13 New Books to Watch For in March

13 New Books to Watch For in March

A follow-up to Piketty’s blockbuster about economic inequality, “Capital in the Twenty-First Century,” this new book — translated by Arthur Goldhammer — suggests that wealth disparity is tied to politics and other human institutions.

A mash-up of fantasy, superheroes, hip-hop and comics, Jemisin’s new novel — the first in a projected trilogy — is a joyful love letter to New York that unfolds as five ordinary citizens who embody the very soul of the city find themselves struggling to save it.

This novel, by the National Book Award-winning author of “The Good Lord Bird,” is practically impossible to categorize: It’s a crime story, a mystery and a darkly funny portrait of a community in revolt, all set off when a South Brooklyn deacon nicknamed Sportcoat shoots a local drug dealer.

When Percy receives a catalog for an art exhibition that features altered images of a nude woman in bed, it takes time for her to realize she is the woman in the photos. This dreamy debut novel follows Percy in the aftermath of 9/11 as she contemplates her relationships and considers the real meaning of identity.

Vincent, once a bartender at an upscale hotel, marries a fabulously wealthy Madoff-like man who is running a vast Ponzi scheme. As she did in her last novel, “Station Eleven,” Mandel surveys the wreckage in the wake of disaster — in this case, the fallout after the fraud collapses.

A deeply researched, informative and timely argument in favor of abolishing the Electoral College. Wegman, a member of The Times’s editorial board, draws from the history of the institution and information from campaign workers to make his case.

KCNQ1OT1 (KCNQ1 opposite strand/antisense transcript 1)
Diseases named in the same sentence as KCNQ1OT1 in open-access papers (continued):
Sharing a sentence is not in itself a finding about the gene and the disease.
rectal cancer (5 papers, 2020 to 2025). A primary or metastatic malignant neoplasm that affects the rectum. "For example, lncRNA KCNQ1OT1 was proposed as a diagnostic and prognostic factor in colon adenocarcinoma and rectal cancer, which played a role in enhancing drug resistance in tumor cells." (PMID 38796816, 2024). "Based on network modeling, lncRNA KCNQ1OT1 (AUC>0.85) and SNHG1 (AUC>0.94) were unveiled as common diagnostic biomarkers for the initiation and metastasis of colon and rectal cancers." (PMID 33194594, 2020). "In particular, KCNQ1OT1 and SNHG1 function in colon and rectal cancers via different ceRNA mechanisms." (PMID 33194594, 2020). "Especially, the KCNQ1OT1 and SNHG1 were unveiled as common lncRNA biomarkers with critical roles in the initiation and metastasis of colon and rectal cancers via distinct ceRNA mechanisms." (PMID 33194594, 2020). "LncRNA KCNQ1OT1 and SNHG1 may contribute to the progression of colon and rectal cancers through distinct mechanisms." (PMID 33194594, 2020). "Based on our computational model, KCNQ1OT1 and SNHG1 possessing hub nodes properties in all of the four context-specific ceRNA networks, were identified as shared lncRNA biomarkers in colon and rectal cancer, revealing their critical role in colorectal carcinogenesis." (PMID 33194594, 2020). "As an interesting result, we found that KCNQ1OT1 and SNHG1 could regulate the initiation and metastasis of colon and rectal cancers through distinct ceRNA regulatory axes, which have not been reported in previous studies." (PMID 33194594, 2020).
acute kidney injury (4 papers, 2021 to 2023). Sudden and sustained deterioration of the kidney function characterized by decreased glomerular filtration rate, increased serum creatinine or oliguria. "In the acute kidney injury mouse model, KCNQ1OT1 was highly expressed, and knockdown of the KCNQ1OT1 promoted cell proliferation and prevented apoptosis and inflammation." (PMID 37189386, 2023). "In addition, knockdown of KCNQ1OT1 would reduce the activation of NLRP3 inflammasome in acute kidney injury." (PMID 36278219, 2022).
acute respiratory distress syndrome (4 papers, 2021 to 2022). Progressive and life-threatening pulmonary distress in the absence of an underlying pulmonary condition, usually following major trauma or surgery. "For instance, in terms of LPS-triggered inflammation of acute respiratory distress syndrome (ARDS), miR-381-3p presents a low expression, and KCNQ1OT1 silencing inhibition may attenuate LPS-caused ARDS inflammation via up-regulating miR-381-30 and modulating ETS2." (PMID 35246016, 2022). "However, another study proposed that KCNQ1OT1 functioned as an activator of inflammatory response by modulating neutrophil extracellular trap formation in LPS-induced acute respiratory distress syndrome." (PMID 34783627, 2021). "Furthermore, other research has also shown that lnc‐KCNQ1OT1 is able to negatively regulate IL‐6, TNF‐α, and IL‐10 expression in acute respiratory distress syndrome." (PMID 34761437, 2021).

Mantel concludes her blockbuster “Wolf Hall” trilogy about Thomas Cromwell, the cunning, wily minister to Henry VIII. Picking up in 1536 with the decapitation of Anne Boleyn, Mantel zeros in on Cromwell as he consolidates his power.

[ Read our profile of Mantel. | Read our review. ]

Generations of a Vietnamese family grapple with the legacy of violence, colonialism and war as a woman tells her childhood history to her granddaughter during the Vietnam War. This is the first book that Que Mai, a celebrated Vietnamese poet, has written in English.

A high school student’s stormy relationship with her teacher, and her changing perceptions of it, are the focus of this unsettling debut. After the teacher is accused by another student years later, Vanessa reckons with fallout of her relationship, examining power, memory and trauma through a #MeToo lens.

Kalb, a writer for “Jimmy Kimmel Live,” channels the voice of her beloved grandmother, Bobby, in this affecting project, which she calls an oral history of four generations of women in her family. The book brims with anecdotes, advice from Bobby, texts and even transcribed voice mail messages.

When 9-year-old Nainoa Flores is tossed overboard on a family vacation, the sharks soon start circling. But instead of the worst, the animals safely return the child — a blessing his parents see as the work of ancient Hawaiian gods. Washburn’s buzzy debut novel explores the shifting bonds of family and the inescapable pull of home.

In 1964, disaster struck Anchorage, Alaska, in the form of a 9.2-magnitude earthquake. Mooallem reconstructs the event and the days that followed, when a plucky local radio reporter kept the city going through her tireless broadcasts.

Irby, the hilarious author of “Meaty” and “We Are Never Meeting in Real Life,” is bitterly funny on the peculiarities of aging, marriage and life in the Midwest.

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